cers in their hands, some of the most valuable, from every State. Our wagons are gone, and our artillery and cavalry will not soon be movable. The latter is broken down, and, as Pope says, he has no cavalry, though he has regiments. We have taken very few prisoners (some 400). In return, we have left all our killed and most of our wounded in their hands. The enemy got one battery of six pieces yesterday; I believe it belonged to Reynolds. The enemy took Manassas, one battery, and left one piece spiked and useless. It was left on the ground when we abandoned Manassas. I hear it is claimed we captured it.
We are bivouacking, and, as I have no dinner or supper to-day and no chance of any to-morrow, I will bid you good-by, in the hope of soon seeing you (without being whipped), and that you have plenty to eat. If we return, I hope the forces will be directed to take different roads to the forts, and that they will be well manned and protected by us. I do not wish to see the army back if it can be helped; but I fear it may be kept here at the will of the enemy, to cripple it so that when it does get back it will be so crippled that it cannot defend the forts against the powerful enemy who will hold it here while they cross into Maryland. I may be in error as to their purpose.
Lee is here; Jackson is not now here. Cadmus Wilcox commands Hill's division directly in front, and the enemy are massing to turn us. I expect to hear hourly of our rear being cut and our supplies and trains (scarcely guarded) at Fairfax Station being destroyed, as we are required to stay here and fight. I am glad Couch is coming up on the road. Hope we will have the fight before he gets here, as so much will be saved for another day. I understand the Secretary of the Interior sent out some men to take care of our wounded, and they were much surprised to find that they were in the hands of the enemy. They return with a different impression from what they came. Good night. The bearer will tell you much.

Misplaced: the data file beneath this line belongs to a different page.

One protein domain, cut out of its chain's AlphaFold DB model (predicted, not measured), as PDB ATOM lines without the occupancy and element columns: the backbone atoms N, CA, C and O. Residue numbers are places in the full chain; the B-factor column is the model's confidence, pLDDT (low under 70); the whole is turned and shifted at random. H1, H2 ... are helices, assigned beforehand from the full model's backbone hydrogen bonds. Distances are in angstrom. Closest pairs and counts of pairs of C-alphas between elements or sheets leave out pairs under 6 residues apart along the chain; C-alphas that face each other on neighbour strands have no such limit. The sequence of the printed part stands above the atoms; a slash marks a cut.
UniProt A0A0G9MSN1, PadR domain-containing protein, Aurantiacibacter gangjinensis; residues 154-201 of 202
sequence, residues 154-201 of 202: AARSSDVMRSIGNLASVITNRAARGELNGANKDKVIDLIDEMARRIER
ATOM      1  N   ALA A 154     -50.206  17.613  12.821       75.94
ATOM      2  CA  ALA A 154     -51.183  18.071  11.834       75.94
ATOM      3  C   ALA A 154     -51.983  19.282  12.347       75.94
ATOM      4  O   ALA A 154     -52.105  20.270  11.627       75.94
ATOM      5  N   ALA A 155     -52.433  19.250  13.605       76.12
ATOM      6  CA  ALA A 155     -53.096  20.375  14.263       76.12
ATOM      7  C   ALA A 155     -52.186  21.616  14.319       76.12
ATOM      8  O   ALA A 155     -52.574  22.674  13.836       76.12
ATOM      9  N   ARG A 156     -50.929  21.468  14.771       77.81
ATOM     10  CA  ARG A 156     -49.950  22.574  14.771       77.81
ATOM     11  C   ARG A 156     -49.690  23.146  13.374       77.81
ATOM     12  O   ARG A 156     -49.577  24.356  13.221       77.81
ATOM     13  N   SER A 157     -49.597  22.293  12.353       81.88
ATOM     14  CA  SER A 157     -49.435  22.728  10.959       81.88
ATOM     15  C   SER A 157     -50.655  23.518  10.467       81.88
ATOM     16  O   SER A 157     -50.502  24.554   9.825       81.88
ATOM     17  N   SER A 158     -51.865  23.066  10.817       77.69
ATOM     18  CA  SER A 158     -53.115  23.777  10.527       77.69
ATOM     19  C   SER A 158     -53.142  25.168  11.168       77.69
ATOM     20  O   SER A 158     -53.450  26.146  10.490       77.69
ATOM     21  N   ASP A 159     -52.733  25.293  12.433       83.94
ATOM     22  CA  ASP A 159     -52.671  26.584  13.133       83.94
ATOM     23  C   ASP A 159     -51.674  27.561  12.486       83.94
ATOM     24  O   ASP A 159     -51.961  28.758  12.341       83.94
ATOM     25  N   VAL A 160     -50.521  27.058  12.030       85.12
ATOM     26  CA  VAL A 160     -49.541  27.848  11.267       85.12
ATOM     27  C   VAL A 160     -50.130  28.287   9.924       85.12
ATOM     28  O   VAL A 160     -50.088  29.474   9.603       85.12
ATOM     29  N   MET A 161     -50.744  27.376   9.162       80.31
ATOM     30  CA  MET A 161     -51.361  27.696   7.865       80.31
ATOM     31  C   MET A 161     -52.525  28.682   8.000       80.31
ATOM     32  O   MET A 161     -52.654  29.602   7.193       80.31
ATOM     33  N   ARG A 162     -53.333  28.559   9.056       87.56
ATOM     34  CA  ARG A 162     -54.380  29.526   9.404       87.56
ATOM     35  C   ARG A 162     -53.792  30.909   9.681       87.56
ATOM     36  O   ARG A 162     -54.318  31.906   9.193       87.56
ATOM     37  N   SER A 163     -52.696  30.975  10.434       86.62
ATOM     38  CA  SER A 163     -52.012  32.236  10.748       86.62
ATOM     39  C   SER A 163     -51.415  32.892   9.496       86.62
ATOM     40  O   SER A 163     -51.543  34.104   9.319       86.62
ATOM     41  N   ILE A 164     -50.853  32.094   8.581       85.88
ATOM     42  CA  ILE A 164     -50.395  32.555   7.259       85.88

F. J. PORTER,
WINCHESTER, VA., August 30, 1862-6 p.m.
General H. W. HALLECK:
I have scouts and spies out in the direction of the present battle ground. Should the enemy be defeated, it is possible that a portion of his forces will retreat along the base of the Blue Ridge, near the Shenandoah River, in this valley. I desire, in such case, discretionary authority to move against any force I can reasonably hope to cope with.
WASHINGTON, August 31, 1862-11 a.m.
MY DEAR GENERAL: You have nobly. Don't yield another inch if you can avoid it. All reserves are being sent forward. Couch's division goes to-day. A part of it went to Sangster's Station last night. With Franklin and Sumner, who must now be with you, can't you renew the attack? I don't write more particularly for fear dispatch will not reach you. I am doing all in my power for you and your noble army. God bless you and it! Send me news more often, if possible.
H. W. HALLECK,
49 R R-VOL XII, PT III